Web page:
17 September 2009 Edition
THE JULIA CARNEY COLUMN
Vote ‘Yes’ for all the puppy dogs, pig-tails and playtime in the park
With special guest Pat Cox
SO as to facilitate a more honest debate on the Lisbon Treaty, this week the Julia Carney Column will be written by Pat Cox, head of Ireland for Europe. Julia will return next week.
I’d like to tell you about Jack.
Jack’s a cute little Jack Russell terrier. Susie and Maeve, the two darling pig-tailed twin little girls who look after Jack, picked the name as soon as they heard what breed of dog he is. Their parents rescued Jack from a pound. He had been badly hurt by his previous owners. When first they took him home he used to cower in the corner. He was afraid to let himself be hugged or even petted.
But with care, attention, kindness and a lot of love, the doggy joy returned to Jack. He was up and about, running and jumping and joining in the chasing games all the kids liked to play, barking happily.
Jack likes playing frisbee, running around in the garden with the girls and chasing the cat. The girls always have lots of fun when they play with Jack and at night they snuggle up to him in bed, shrieking with laughter when his wet, cold nose brushes against them.
Silly old Jack!
And if you vote No to Lisbon, Jack will be thrown into a combine harvester.
You see, without the European Union we wouldn’t have dogs, or cute pig-tailed little girls, or parents. European Directives, for example, are what specified the exact dimensions, weight and shape (round) of frisbees.
MANY of you don’t remember what Europe was like before the European Union (or the EEC as it was then) was formed. Europe was a dark and a terrible place, full of nightmarish creatures who crawled from the forests at night to gorge themselves on the flesh of our ancestors.
Our ancestors were enslaved in mines buried deep under the Earth where they worked until they dropped dead of exhaustion. Millions of us died. Hundreds of millions starved. Our suffering and agony was as excruciating as it seemed never-ending.
There was no playing chasing games in the park, I can tell you. No bedtime stories from Mummy while we snuggled under the sheets with Jack and a hot mug of cocoa. No singing songs with Daddy on trips in the car.
Then a small group of career civil servants, economists and politicians (with cockroaches the only other species able survive alongside humanity in those dark days) did something very, very clever.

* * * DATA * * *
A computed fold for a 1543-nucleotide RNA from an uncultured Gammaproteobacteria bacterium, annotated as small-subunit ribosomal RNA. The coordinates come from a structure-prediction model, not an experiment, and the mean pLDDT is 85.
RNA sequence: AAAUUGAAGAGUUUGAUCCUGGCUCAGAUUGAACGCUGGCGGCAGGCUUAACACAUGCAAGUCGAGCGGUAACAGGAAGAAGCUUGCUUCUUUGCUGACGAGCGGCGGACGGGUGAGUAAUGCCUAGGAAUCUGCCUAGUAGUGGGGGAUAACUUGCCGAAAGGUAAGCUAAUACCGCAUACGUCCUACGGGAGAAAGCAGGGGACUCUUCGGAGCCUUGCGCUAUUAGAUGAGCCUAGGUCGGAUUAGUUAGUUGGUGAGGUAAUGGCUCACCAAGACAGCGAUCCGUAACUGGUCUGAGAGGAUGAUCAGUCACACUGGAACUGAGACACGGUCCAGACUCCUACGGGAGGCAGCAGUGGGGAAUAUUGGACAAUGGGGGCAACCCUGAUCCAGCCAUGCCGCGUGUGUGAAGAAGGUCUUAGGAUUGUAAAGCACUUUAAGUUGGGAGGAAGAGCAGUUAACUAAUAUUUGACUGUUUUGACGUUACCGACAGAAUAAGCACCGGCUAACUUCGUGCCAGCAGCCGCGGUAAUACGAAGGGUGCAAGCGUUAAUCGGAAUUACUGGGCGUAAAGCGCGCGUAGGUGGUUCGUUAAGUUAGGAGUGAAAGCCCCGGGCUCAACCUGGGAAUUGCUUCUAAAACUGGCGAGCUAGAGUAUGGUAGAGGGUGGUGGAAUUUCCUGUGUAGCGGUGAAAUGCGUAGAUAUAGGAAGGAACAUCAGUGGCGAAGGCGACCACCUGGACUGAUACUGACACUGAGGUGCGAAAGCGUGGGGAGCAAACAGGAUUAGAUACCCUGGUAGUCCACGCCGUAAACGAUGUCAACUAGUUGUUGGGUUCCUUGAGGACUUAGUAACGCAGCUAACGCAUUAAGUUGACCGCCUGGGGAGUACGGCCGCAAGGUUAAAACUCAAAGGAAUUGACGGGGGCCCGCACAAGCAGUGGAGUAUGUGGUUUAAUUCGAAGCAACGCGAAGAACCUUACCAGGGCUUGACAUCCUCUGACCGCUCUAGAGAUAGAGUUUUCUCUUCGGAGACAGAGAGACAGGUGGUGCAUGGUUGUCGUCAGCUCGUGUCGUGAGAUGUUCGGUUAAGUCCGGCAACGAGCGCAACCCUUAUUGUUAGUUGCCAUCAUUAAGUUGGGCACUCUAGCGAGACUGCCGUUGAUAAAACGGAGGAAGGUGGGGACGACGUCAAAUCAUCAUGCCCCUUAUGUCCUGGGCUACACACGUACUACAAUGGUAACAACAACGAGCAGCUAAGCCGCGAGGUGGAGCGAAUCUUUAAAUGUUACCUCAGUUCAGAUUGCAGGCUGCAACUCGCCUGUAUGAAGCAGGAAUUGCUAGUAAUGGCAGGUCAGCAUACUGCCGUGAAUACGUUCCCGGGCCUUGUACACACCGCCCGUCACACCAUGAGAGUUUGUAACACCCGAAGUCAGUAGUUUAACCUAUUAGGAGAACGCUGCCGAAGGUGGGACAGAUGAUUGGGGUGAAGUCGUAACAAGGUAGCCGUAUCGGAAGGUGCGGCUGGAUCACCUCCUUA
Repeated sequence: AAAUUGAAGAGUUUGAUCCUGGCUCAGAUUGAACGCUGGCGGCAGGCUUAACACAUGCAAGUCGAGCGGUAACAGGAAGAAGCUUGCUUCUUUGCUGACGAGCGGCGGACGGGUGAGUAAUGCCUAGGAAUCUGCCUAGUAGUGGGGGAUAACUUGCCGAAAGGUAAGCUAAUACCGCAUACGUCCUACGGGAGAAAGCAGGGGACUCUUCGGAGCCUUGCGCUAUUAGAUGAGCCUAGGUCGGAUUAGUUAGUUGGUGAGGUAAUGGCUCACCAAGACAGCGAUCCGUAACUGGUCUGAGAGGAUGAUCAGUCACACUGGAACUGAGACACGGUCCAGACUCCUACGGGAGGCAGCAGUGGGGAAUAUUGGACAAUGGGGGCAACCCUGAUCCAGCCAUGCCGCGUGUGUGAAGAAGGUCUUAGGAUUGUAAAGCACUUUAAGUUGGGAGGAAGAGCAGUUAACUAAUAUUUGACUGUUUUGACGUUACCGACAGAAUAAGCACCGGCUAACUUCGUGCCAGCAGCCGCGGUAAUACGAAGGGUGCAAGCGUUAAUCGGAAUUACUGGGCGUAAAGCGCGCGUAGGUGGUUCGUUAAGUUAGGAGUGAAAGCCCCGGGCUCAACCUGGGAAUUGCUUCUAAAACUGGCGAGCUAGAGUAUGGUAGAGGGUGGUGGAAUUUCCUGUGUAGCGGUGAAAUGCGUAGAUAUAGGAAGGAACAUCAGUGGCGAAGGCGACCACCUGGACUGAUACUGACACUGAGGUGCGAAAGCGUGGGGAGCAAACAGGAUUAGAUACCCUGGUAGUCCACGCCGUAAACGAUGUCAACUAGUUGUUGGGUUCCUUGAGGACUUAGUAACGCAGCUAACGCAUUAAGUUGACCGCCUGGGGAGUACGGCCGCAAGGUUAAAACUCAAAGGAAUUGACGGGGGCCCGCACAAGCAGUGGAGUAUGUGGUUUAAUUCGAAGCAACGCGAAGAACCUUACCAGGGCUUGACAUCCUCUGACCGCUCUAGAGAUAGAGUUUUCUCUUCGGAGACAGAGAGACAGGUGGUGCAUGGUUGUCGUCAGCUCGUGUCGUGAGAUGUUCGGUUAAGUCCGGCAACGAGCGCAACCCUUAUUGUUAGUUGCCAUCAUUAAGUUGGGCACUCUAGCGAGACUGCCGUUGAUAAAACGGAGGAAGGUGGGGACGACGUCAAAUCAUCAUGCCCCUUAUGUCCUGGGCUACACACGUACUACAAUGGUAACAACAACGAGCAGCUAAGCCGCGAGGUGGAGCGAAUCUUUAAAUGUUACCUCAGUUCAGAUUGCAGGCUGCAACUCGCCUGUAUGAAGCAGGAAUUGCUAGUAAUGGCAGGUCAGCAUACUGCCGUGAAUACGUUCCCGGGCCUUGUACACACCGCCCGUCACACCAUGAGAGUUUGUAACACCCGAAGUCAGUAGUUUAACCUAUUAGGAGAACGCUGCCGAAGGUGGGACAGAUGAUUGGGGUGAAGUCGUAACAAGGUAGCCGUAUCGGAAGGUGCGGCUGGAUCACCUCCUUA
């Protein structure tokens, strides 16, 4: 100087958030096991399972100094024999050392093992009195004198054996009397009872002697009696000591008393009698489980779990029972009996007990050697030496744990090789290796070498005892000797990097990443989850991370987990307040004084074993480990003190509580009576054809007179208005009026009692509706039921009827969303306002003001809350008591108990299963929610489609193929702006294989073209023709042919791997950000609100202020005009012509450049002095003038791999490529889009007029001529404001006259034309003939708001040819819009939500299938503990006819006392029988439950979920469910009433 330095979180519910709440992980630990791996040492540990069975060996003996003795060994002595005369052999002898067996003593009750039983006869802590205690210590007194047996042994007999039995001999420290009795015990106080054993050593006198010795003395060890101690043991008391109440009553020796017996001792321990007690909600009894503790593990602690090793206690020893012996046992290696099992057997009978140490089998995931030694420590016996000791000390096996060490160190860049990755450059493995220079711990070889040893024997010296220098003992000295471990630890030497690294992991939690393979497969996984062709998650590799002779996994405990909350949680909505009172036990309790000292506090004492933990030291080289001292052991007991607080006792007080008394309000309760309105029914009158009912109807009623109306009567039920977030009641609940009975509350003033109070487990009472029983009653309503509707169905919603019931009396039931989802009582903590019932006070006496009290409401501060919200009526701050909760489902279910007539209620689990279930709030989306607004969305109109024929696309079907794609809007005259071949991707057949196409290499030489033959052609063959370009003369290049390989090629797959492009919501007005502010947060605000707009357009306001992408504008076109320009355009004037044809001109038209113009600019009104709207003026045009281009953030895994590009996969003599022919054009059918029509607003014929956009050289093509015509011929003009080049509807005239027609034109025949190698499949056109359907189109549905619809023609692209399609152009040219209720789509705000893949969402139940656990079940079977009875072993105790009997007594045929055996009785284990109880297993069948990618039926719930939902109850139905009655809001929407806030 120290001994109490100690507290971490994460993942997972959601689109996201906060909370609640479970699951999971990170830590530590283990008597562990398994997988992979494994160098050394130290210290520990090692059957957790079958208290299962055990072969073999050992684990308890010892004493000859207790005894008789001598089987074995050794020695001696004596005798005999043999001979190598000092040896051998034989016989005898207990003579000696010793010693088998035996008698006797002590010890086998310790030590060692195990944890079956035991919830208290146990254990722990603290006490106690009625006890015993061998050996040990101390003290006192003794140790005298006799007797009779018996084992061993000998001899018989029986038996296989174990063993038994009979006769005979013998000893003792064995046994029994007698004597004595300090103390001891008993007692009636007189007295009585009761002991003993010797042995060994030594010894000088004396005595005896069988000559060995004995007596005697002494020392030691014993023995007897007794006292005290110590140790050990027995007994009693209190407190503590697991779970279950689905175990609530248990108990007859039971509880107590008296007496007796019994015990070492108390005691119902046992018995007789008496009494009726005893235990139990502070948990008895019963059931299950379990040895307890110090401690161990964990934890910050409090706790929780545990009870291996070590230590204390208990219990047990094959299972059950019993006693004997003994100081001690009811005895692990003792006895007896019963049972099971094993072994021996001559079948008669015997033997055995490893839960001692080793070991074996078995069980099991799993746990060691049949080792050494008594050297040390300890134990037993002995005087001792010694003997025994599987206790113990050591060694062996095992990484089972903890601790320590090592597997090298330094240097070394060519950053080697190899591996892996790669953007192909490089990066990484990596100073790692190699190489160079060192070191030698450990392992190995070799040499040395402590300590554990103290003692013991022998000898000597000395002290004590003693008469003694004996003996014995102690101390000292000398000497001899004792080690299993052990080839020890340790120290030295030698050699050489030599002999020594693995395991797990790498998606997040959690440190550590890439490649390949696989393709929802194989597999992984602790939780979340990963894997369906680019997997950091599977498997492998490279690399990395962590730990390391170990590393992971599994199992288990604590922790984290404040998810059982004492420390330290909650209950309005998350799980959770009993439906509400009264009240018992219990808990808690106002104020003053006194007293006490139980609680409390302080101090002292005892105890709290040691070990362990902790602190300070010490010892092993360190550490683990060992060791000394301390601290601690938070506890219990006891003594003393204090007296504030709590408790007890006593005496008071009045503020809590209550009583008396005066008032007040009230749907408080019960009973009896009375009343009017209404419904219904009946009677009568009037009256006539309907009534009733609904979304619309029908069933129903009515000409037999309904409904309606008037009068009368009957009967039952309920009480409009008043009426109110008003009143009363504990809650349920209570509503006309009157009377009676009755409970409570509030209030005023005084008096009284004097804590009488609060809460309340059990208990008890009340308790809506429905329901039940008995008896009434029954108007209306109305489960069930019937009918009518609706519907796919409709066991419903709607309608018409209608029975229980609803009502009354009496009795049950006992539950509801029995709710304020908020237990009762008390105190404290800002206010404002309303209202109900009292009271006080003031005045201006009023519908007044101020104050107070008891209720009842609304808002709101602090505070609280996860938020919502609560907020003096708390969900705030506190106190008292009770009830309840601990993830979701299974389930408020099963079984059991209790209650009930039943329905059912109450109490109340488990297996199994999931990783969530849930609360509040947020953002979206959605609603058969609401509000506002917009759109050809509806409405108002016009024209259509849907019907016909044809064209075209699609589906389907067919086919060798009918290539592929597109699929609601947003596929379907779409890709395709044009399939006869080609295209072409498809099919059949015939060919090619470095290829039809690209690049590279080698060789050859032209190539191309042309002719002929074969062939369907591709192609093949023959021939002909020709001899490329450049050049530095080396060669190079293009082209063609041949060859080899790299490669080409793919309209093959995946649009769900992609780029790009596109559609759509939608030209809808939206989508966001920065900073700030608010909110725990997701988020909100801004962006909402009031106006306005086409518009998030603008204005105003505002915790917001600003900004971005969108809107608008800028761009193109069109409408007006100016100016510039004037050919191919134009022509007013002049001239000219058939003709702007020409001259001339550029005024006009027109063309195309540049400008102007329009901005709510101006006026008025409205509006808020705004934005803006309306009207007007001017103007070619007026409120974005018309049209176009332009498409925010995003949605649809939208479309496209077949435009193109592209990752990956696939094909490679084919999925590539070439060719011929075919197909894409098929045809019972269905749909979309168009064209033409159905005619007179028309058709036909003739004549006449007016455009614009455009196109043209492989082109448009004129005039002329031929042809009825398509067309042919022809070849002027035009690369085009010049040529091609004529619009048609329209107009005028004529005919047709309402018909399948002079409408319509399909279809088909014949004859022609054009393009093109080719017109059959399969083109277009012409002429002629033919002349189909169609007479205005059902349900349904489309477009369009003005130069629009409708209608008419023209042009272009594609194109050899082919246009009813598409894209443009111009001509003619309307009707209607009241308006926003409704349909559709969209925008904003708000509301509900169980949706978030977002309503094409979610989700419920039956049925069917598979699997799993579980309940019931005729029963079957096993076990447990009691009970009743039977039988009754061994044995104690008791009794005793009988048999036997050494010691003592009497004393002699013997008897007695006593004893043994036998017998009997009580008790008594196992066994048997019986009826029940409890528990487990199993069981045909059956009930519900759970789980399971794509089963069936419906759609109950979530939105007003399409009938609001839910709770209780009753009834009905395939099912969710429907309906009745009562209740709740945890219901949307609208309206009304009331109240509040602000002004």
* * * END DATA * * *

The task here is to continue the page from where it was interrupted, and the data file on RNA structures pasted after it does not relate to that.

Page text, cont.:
They came together and drafted a treaty that would break down trade barriers, stimulate economic integration and, once the fiscal parameters were right, create a single currency and a European Central Bank.
And lo, the sun came out from under the clouds. Our ancestors were freed from the mines, allowing many of them to begin careers in the financial services sector. Flowers bloomed, children laughed, musicians grinned as they practised their instruments and the ladies got out their prettiest dresses to dance for the young men of the village.
Oh, to have been alive at that time, my friends.
BUT if the Lisbon Treaty is rejected, we lose everything. Darkness will fall across the land yet again and we will be back to cowering in our simple mud huts, feeding on roots and leaves and worshipping curiously-shaped pieces of wood. Like the Welsh... only cleaner.
And we might as well throw Jack in the combine harvester to spare him the suffering. You don’t want Jack to live in a world like that, do you, mister? A world of incalculable heartache and misery?
But there is another way, a way we can make sure that Jack lives on. That he can play with Susie and Maeve and all the other cute children of south Dublin professionals. By voting Yes on 2 October you can secure the future for puppies and lollipops, for princesses with beautiful long blonde hair and for smiling, happy peasants working merrily in the fields.
It will be a lovely world. Full of joy and happiness and joy and happiness and more joy. Lots and lots of joy and happiness.
And if you don’t believe us, why not ask old Jack.
Ho-ho-ho. Oh, Jack, you old rascal, I couldn’t have put it better myself.